What is SymSys Society? 

The SymSys Society is a student group that seeks to provide community, academic guidance, and intellectual engagement to students who are interested in SymSys-y topics. The group hosts a number of events throughout each quarter, including faculty-student dinners, coffee chats with professors, academic reading groups, and student lunch socials. Though most students in the group are declared or tentative Symbolic Systems majors, we also have a sizable number of students within other majors, including CS, STS, MCS, philosophy, and economics.

What is Symbolic Systems?

Symbolic Systems is an academic program at Stanford that seeks to understand and quantify age-old questions about the mind and its relation to the world it creates. Symbolic Systems is composed of many sub-fields, including (but not limited to): artificial intelligence, cognitive science, neuroscience, human-computer interaction, applied logic, linguistics, and philosophy. Students who study Symbolic Systems are typically interested in questions relating to intelligence (both natural and artificial), language, meaning, information processing, and consciousness. Our program is analogous to cognitive science at other schools, but has more opportunities in subfields linked to computer science. 

For more information, visit the About page on the Symbolic Systems website here. If you are a Stanford student and would like to talk to current SymSys students, feel free to message a current board member in the major or any of the advising fellows here

What do SymSys students do?

SymSys students do many different things! Some examples of current students have been featured on our blog in the Humans of SymSys series, and our About -> Who are We? page lists a few SymSys-ers who were or are currently on the board of our student group. You can also look at examples of alums in industry and academia under Resources -> Alumni. Our students have become doctors, entrepreneurs, data scientists, software engineers, consultants, product managers, and UX researchers.

How is SymSys different from other majors at Stanford?

Choosing a major can be tough! Here are some other majors that undecided students often compare with SymSys.

Management Science & Engineering: This major blends engineering, business, and public policy. Students study areas ranging from economics and finance to computational social science. Like SymSys, MS&E students have opportunities to complete coursework in computer science, but there is a heavier emphasis on a path towards careers such as consulting, management, and investment banking. MS&E is closely related to the Decision Making & Rationality concentration in the SymSys major.

Science, Technology, & Society: Students in STS can receive a BS or BA degree, depending on whether they design their path to be more humanities or STEM focused. STS is a blend of socio-cultural coursework and technical coursework. Compared to SymSys, there is less of an emphasis on the “science of the mind” and more on societal-level interactions of people and technology. Therefore, STS students take more courses in areas such as history and anthropology.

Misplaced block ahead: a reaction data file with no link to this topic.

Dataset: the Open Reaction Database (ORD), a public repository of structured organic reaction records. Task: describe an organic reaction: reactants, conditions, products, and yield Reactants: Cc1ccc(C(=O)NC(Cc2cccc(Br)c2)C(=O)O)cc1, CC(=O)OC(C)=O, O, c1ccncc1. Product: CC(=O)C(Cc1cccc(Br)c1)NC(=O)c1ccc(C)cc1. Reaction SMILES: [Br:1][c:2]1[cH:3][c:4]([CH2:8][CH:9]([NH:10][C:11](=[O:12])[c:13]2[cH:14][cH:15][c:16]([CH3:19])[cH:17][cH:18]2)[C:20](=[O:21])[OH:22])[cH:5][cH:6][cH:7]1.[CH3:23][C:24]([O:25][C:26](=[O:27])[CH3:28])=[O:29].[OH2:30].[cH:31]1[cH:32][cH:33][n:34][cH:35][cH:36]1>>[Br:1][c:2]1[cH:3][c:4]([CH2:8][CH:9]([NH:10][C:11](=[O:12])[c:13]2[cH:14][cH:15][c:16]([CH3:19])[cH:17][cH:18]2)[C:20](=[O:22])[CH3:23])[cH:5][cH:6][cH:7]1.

Computer Science: The big overlaps between SymSys and CS are in the areas of AI and HCI. Students in both majors can concentrate in these fields, so SymSys students often collaborate with CS students on classes and research projects. For example, the AI concentration in SymSys closely matches the coursework requirements for AI depth in CS. Since SymSys, depending on your choice of concentration, has less rigid requirements on the number of CS courses you’ll need, there is more flexibility in how “CS-y” you want to be over the course of your degree or even within a single quarter. When choosing between the two, consider the areas where SymSys and CS don’t overlap. SymSys students do not have to fulfill engineering requirements such as physics, while CS students do not have to fulfill requirements in linguistics, philosophy, and psychology. Another difference is the size of the majors, since CS is much bigger than SymSys.

Mathematical and Computational Science: This major is like computer science, but with more of an emphasis on statistics and math. It’s labeled the “data science” major. Stanford doesn’t have a statistics major, so this major may be considered an appropriate substitute for that. There is less of an interdisciplinary focus in this major, since students do not pull in much coursework from the social sciences and humanities.


The first meeting of SymSys Society was in October 2013, and was called a “Sym Sys Students Town Hall Meeting.” Program Director Ken Taylor and Associate Director Todd Davies attended this meeting along with 10-15 students, and money was allocated to allow students to form a group and organize events. From then on, students met regularly, led by Erik Brockbank (BS ‘13, MS ‘14). Weekly lunches and quarterly happy hours recurred throughout the year, and occasionally the group organized special events such as an alumni panel.

At the end of the first year, a subgroup formed the board, whose role was to focus on activity and event planning. From then on, new and more formal activities were developed. The name for Springsgiving, now an annual tradition, was coined by Sydney Maples (‘17), and the idea of having coffee chats with faculty was developed by Jon Gauthier (‘17).

Thanks to Blue Sheffer and Harshitha Holmes for contributing information on the history of SymSys Society.